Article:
. . . the definition of trust, in terms of a superior performing organization, is complete vulnerability.

What Every Successful Organization Does

By Tom Welch

What a mess I had on my hands one Friday morning a few years back. Little did I know, in the main meeting room of that historical yacht club, that the contentious atmosphere would turn into an extraordinary lesson that just might help you improve the most critical aspect of your business.

The president of a mid-sized computer company had asked me to spend a day with the 14 members of his compliance and contracts group. Why? Because he believed that they were dysfunctional, distrusted and conveniently avoided by other functions of the business.

It didn’t take long for the barbs and blame to start flying across the room that morning. Nor did it take long for me to discover that, not only was this leader and her team distrusted by other employees, there was also a distinct lack of trust among the individuals in the room.

Keep in mind that the definition of trust, in terms of a superior performing organization, is complete vulnerability. It is confidence among team members that their peers’ intentions are good so there is no reason to be protective around the group.

Believe me, there was little or no vulnerability whatsoever in that room. How did I know?

I knew because teams that lack trust exhibit predictable behaviors. In his book, The Five Dysfunctions of a Team, Patrick Lencioni lists a number of them. He says that members of teams with an absence of trust. . .

All highly non-productive behavior in terms of team effectiveness. It is only when team members are comfortable being exposed to one another that they begin to act without concern for protecting themselves. They can then focus their enthusiasm on collaboration, innovation, productivity and success rather than politics or self-interest.

It’s hard to increase the level of trust but it’s what every successful organization does. It is a process that happens over time, not a transformation that takes place after a meeting. But you have to begin!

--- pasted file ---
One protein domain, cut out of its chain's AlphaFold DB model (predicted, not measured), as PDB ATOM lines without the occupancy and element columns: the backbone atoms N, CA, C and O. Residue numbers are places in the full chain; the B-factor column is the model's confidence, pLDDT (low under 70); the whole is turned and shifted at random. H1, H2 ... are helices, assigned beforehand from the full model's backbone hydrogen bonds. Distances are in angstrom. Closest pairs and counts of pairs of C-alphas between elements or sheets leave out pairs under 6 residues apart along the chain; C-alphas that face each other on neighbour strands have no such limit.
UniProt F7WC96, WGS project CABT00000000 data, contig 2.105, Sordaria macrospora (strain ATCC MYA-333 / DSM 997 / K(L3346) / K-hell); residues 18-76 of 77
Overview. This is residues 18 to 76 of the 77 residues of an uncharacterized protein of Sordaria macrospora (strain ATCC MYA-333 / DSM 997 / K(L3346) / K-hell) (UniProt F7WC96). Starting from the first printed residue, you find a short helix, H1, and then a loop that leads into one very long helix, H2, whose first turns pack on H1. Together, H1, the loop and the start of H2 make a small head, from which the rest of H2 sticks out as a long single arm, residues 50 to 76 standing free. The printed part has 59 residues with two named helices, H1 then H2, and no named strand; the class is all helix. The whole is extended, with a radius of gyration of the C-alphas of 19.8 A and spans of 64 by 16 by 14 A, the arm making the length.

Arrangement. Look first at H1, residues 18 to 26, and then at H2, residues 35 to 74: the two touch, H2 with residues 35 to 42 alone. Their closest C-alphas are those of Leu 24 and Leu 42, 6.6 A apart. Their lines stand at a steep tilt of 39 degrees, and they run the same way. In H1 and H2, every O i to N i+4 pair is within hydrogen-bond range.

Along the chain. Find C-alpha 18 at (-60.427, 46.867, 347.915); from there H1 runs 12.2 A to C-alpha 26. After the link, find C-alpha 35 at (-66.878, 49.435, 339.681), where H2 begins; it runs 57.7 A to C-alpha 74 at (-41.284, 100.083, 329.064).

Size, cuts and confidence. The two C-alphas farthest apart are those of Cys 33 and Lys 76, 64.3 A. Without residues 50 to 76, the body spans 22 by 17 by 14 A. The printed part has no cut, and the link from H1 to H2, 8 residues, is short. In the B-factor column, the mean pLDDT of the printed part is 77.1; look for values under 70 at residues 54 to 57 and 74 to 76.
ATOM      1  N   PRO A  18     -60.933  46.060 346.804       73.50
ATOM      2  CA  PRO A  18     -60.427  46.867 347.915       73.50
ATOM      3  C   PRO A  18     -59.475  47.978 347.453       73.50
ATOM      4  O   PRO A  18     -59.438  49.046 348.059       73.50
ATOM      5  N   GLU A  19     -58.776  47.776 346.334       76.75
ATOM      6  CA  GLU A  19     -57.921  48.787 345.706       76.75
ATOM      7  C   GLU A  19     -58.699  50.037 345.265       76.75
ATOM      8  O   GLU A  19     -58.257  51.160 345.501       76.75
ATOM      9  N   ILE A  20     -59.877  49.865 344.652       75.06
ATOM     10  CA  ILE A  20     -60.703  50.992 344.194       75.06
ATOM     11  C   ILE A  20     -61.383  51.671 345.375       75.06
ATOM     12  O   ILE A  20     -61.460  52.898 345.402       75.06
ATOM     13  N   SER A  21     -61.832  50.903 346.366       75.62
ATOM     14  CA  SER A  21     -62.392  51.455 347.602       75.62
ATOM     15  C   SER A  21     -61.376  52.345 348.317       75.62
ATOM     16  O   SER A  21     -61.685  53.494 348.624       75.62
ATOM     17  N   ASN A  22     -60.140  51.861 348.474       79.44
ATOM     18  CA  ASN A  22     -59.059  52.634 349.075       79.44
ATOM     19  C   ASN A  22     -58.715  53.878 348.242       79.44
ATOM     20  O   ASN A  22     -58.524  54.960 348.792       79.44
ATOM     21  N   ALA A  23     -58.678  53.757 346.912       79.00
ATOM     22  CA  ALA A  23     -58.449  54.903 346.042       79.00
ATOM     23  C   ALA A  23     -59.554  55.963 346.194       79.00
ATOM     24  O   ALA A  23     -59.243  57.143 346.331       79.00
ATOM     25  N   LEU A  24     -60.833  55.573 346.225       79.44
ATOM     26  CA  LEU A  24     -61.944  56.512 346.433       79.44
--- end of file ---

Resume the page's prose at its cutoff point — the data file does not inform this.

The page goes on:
As the leader, you have to demonstrate vulnerability yourself. You also need to create an environment that does not punish the vulnerability of others. Specifically a genuine culture of openness, respect and cooperation.

Mike Abrashoft was the Navy Captain of the USS Benford. He took that ship from one of the worst in the Navy to the absolute best. How? In his book, It’s Your Ship, he explains his tactics. First and foremost, Captain Abrashoft created trust in his leadership and then exhibited trust to his crew.

He listened to each individual intently. When one of his people offered a viable suggestion, he announced it on the ship’s public address system and implemented it immediately. He went beyond standard procedure and built a relationship with each of his sailors.

Another way to build trust was revealed in a recent survey by Leadership IQ. When asked for ways that gain a worker’s trust, the issue that respondents ranked highest was feeling comfortable bringing work-related bad news or problems to their immediate boss and knowing that he or she would respond constructively. Basically that means you don’t try to find blame. Rather, you help with ideas to fix the problem.

Other tactics you can incorporate include being vulnerable yourself, creating a culture for others to be open and honest, listening to and caring about your people, creating relationships and acting constructively when you get bad news. All of those suggestions are things you can begin to do now to increase the trust in your organization. And, trust me, the payoff is big.

Oh…and the lesson from the cantankerous group at the yacht club. That painful day was the beginning of trust repair. After three additional day-long sessions, the team left with a new direction, revived spirits and a collaborative enthusiasm that turned contagious. Today, they are the best performing team in that company.

It all begins with trust.

@Column-credit: Tom Welch, America’s Career Coach, is a leadership and peak performance expert. He is an executive coach to global leaders who want to accelerate business results. Tom helps people and organizations excel. Contact Tom at twelch@ricsearch.com or visit www.ricsearch.com

The preceding article originally appeared on tcpalm.com.

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